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Barney Desmond

Free as in beard

By | Technical | One Comment

The LinuxConf Penguin Dinner was held the other night, and the key event for the night was a charity auction. The goal in this case was to raise money to help save the Tasmanian Devil. It’s a great cause and bidding was moving along nicely with the auction being run by Rusty Russell and Bdale Garbee. Things eventually reached a plateau, however, and someone really needed to up the stakes a bit. Which led to calls for Bdale to pledge his beard. Beards are very Serious Business for hackers, and Bdale tells us he’s been growing his since 1982 when he was at college. It’s older than me! The bidding consortium that eventually won the auction also insisted that Linus Torvalds do the shaving. Thus, it was no small event…

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sock.receive()

By | Technical | No Comments

Well, I’m impressed. My socks arrived, and just in time for my trip overseas, where I fully expect to deal with lots of snow. Delivery took one week, though one might even argue they’re a bit too serious about expediency. One pair arrived yesterday in its own box, followed by three more individual packages today. I see they’ve embraced a package-based model for their postal architecture. Not a bad move, but you have to consider the risks, like out-of-order arrival (not a big problem for socks), lossage (high retransmission cost), jitter (particularly important for sockscription customers), etc. Latency rocks, though!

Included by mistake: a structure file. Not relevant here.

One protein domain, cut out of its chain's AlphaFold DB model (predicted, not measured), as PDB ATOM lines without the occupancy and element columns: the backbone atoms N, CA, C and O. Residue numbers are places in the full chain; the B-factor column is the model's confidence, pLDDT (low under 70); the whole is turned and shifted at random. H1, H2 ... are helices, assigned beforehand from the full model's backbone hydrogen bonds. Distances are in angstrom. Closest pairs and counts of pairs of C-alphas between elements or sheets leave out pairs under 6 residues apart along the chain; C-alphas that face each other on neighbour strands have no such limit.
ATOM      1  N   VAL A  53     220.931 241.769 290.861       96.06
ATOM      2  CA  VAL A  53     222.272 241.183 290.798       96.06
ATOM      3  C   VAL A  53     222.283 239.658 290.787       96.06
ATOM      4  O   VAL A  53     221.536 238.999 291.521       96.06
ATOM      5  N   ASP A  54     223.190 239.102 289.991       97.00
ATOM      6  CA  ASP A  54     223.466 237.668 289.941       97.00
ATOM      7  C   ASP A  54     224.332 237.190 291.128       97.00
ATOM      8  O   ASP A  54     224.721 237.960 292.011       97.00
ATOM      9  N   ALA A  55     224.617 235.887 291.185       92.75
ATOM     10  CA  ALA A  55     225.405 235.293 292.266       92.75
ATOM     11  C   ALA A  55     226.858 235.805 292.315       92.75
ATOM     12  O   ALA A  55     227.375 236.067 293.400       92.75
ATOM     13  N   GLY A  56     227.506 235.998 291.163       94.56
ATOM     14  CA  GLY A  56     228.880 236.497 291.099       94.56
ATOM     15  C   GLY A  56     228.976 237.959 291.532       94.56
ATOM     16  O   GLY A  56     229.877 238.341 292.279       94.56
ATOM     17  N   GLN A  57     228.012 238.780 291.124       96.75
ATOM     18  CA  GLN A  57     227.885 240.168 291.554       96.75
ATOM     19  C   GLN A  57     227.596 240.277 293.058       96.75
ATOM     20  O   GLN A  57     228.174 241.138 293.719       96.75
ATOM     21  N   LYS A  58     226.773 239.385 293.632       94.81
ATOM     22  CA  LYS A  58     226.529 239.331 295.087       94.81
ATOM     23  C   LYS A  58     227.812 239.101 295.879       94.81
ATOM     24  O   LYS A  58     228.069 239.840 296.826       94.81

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Patch Tuesday again

By | Technical | No Comments

If you’re one of our dedicated server customers, you’ve got the option of a paid support package, the choices being Anchor Secure and Anchor Complete. Whatever you choose (or if you decide you don’t need one), we just hope it’s the right one for you. One of the services we provide with a support package is keeping your system up to date. For Linux machines this means installing updated packages as they’re released, and for Windows this means staying on top of Windows Update. We can do a lot of this without you ever noticing, but Windows Updates almost always require a reboot of the machine, which we schedule with our customers by email. This brings us to an amusing little snippet from one of our customers. Anchor: We’re going…

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SaaS (Socks as a Service)

By | Technical | No Comments

http://www.blacksocks.com/ I came across this rather amusing company a little while ago. They’ve been around since before the turn of the millennium but I somehow hadn’t stumbled upon them until now. What with everything turning web2.0-ey nowadays, I’d say they’ve got themselves a nice little niche. In case you’re too busy to visit (or too much of a slacker, TL;DR!), the concept is simple: you pay a yearly subscription fee (they call it a “sockscription”), and they keep sending you pairs of nice new black socks. It’s a very cute idea that has wide-ranging appeal and applicability. It also abides by one of the general rules for sysadmins, which is to automate whatever you can; the less time you waste thinking about repeatable tasks, the more time you have for…